Finally, this brings us to the main loop:

let accept_waiting = false;
for (true) {
	const peeraddr = rt::sockaddr { ... };
	const peeraddr_sz = size(rt::sockaddr): uint;
	if (!accept_waiting && len(ctx.clients) < MAX_CLIENTS) {
		const sqe = io_uring::must_get_sqe(ctx.uring);
		io_uring::accept(sqe, 0, &peeraddr, &peeraddr_sz,
			0, flags::FIXED_FILE);
		io_uring::set_user(sqe, &peeraddr);
		accept_waiting = true;


	let cqe = match (io_uring::wait(ctx.uring)) {
		err: io_uring::error => fmt::fatal("Error: {}",
		cqe: *io_uring::cqe => cqe,
	defer io_uring::cqe_seen(&ring, cqe);

	const user = io_uring::get_user(cqe);
	if (user == &peeraddr) {
		accept(&ctx, cqe, &peeraddr);
		accept_waiting = false;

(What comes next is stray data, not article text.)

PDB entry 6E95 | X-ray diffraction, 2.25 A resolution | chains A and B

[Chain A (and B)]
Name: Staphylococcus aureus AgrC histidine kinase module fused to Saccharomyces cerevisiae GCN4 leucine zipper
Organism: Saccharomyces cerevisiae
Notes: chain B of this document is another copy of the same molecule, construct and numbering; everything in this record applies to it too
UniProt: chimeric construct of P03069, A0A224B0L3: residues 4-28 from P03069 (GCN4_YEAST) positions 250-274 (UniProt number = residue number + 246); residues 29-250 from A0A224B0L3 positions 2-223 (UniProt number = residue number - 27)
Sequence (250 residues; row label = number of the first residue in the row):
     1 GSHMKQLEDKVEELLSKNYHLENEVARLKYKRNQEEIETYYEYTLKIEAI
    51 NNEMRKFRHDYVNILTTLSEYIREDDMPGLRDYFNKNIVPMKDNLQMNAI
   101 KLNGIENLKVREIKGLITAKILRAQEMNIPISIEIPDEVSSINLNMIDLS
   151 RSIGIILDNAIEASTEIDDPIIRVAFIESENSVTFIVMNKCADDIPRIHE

} else if (user == &sigfd) {
		let si = signalfd::siginfo { ... };
		rt::read(sigfd, &si, size(signalfd::siginfo))!;
		fmt::errorln("Caught signal, terminating")!;
	} else for (let i = 0z; i < len(ctx.clients); i += 1) {
		let client = ctx.clients[i];
		if (user == client) {
			dispatch(&ctx, client, cqe);

At each iteration, assuming we have room and aren’t already waiting on a new connection, we submit an “accept” SQE to fetch the next incoming client. This SQE accepts an additional parameter to write the client’s IP address to, which we provide via a pointer to our local peeraddr variable.

We call “submit” at the heart of the loop to submit any SQEs we have pending (including both the signalfd poll and the accept call, but also anything our future client handling code will submit) to the io_uring, then wait the next CQE from the kernel.